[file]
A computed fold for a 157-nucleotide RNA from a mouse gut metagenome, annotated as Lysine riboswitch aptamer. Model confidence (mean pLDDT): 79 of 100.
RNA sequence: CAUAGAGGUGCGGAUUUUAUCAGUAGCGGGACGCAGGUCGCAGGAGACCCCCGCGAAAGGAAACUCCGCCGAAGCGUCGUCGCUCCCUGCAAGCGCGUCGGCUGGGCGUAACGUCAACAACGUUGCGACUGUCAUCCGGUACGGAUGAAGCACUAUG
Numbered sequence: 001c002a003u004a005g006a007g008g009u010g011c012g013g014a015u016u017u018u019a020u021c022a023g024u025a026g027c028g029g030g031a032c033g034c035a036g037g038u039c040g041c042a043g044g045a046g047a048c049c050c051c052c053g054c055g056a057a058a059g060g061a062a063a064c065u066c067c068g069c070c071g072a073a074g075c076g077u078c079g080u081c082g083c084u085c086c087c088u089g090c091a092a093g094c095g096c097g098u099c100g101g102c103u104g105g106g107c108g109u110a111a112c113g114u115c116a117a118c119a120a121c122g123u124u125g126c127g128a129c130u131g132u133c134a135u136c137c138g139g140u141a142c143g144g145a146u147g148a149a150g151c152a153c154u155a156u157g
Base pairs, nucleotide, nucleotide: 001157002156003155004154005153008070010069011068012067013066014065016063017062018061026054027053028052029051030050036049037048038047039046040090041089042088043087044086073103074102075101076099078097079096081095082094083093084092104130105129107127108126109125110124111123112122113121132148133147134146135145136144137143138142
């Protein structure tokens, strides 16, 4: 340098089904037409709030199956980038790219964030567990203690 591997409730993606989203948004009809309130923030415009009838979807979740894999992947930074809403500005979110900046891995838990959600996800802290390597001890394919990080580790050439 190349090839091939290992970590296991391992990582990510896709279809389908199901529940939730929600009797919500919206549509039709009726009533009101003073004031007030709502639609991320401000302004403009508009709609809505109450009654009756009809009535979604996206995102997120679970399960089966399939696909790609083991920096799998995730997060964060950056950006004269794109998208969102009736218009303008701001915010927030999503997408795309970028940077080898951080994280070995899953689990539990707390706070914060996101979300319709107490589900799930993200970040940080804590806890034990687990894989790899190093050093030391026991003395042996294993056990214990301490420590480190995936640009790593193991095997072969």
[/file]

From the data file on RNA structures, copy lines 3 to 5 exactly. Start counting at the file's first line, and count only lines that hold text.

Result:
Numbered sequence: 001c002a003u004a005g006a007g008g009u010g011c012g013g014a015u016u017u018u019a020u021c022a023g024u025a026g027c028g029g030g031a032c033g034c035a036g037g038u039c040g041c042a043g044g045a046g047a048c049c050c051c052c053g054c055g056a057a058a059g060g061a062a063a064c065u066c067c068g069c070c071g072a073a074g075c076g077u078c079g080u081c082g083c084u085c086c087c088u089g090c091a092a093g094c095g096c097g098u099c100g101g102c103u104g105g106g107c108g109u110a111a112c113g114u115c116a117a118c119a120a121c122g123u124u125g126c127g128a129c130u131g132u133c134a135u136c137c138g139g140u141a142c143g144g145a146u147g148a149a150g151c152a153c154u155a156u157g
Base pairs, nucleotide, nucleotide: 001157002156003155004154005153008070010069011068012067013066014065016063017062018061026054027053028052029051030050036049037048038047039046040090041089042088043087044086073103074102075101076099078097079096081095082094083093084092104130105129107127108126109125110124111123112122113121132148133147134146135145136144137143138142
């Protein structure tokens, strides 16, 4: 340098089904037409709030199956980038790219964030567990203690 591997409730993606989203948004009809309130923030415009009838979807979740894999992947930074809403500005979110900046891995838990959600996800802290390597001890394919990080580790050439 190349090839091939290992970590296991391992990582990510896709279809389908199901529940939730929600009797919500919206549509039709009726009533009101003073004031007030709502639609991320401000302004403009508009709609809505109450009654009756009809009535979604996206995102997120679970399960089966399939696909790609083991920096799998995730997060964060950056950006004269794109998208969102009736218009303008701001915010927030999503997408795309970028940077080898951080994280070995899953689990539990707390706070914060996101979300319709107490589900799930993200970040940080804590806890034990687990894989790899190093050093030391026991003395042996294993056990214990301490420590480190995936640009790593193991095997072969």